Friday, May 23, 2014

Allons enfants...: Defendons le gout français

Look, this post pokes fun at "Defendons le gout français", but please do not change the slogan on the Prince de Bretagne veggie brand crates because of this!
There is too much faux upset in the world, we'd hate to be regarded as contributing to the general lameness sweeping the planet.

However, we have a request: would you mind adding the Brezhoneg version of the slogan?

Their language used to be banned in the dark ages of the 20th century, and this is your chance to help make it right.

If you could make this small change, swell. In that case, we'd be fine with the Prince de Bretagne brand name. Otherwise, we might be tempted to start a campaign to rename the brand to Anne de Bretagne.

You can leave the gout as français, nobody would mind, we hope. Even les Bretons don't live exclusively on Kouign Amann or Paris-Brest, although trying to is so much fun!

Now, we did chuckle just a little when we saw the first Defendons le gout français crate in a German grocery store because the whole issue of taste of produce is sad in today's industrial agriculture.

If you have ever tried to get fresh tomatoes in, say, Ireland in summer, you know what we mean. Balls of styrofoam painted red is exaggerated, but not by much.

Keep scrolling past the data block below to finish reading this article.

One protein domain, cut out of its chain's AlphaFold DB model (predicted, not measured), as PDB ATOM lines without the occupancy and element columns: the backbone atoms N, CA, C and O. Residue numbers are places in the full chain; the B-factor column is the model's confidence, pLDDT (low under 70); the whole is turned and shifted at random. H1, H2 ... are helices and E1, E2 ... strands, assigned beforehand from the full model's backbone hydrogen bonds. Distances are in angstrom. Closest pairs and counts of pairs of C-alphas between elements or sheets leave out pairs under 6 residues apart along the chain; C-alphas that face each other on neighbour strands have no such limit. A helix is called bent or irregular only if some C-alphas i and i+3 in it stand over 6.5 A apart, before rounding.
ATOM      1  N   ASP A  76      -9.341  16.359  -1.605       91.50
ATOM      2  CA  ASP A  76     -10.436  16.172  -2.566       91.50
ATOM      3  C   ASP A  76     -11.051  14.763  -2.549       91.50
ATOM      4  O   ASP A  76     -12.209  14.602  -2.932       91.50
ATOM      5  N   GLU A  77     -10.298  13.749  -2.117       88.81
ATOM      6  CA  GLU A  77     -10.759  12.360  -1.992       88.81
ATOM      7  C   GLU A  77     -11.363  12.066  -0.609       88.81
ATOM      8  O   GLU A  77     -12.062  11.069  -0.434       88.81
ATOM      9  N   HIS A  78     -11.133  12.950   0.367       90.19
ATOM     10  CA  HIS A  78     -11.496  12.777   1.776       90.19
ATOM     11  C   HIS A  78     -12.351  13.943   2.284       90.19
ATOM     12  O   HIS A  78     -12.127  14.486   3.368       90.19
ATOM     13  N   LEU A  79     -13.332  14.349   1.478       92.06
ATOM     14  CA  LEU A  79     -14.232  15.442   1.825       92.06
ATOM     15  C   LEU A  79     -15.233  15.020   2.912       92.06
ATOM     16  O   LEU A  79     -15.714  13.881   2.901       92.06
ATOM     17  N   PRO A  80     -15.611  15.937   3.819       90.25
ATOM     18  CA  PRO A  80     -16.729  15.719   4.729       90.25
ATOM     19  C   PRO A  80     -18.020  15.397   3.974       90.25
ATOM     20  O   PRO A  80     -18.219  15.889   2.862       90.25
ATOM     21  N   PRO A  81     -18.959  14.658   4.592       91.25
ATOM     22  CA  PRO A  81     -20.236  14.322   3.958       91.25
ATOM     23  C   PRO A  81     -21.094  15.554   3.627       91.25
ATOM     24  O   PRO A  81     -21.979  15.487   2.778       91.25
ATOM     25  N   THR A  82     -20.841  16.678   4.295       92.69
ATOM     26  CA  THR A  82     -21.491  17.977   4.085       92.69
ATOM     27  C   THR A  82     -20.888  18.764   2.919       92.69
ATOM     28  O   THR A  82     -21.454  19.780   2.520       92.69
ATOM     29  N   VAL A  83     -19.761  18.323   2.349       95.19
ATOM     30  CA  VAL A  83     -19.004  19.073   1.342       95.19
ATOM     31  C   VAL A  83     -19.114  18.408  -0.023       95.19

Speaking of French taste, we would like to share our secret for buying French cheese outside of the confines of l'Hexagone, as the French call their country - in part because it sounds cool, in part in honor of a long line of great mathematicians.

In the cheese aisle at our local grocery store, we buy our French cheese when the product undergoes a very specific, distinct change.

That change is the appearance of a bright red markdown price tag on the cheese.

We are not stingy! The deep discount price is only a signal indicating that the cheese is now exactly ripe enough for us to buy.

Untrained, our German co-consumers cannot wait until the time of optimal taste. Like others, they think the cheese went bad, hence they don't buy, and hence force the grocery store into a markdown.

We do not complain, of course, that we get the perfect cheese at 30% off - or even at 50% if the highschool French teacher, the only other person in the know, is out of town on vacation.

So, let's defend the French taste and give Brezhoneg a chance!

Or do you want to hear the story of me trying to buy a disc of Tri Yann in Paris....?

The crate really reads Defendons le gout du frais (the taste of the fresh)...but where is the material for a blog post defending Anne de Bretagne in that...?

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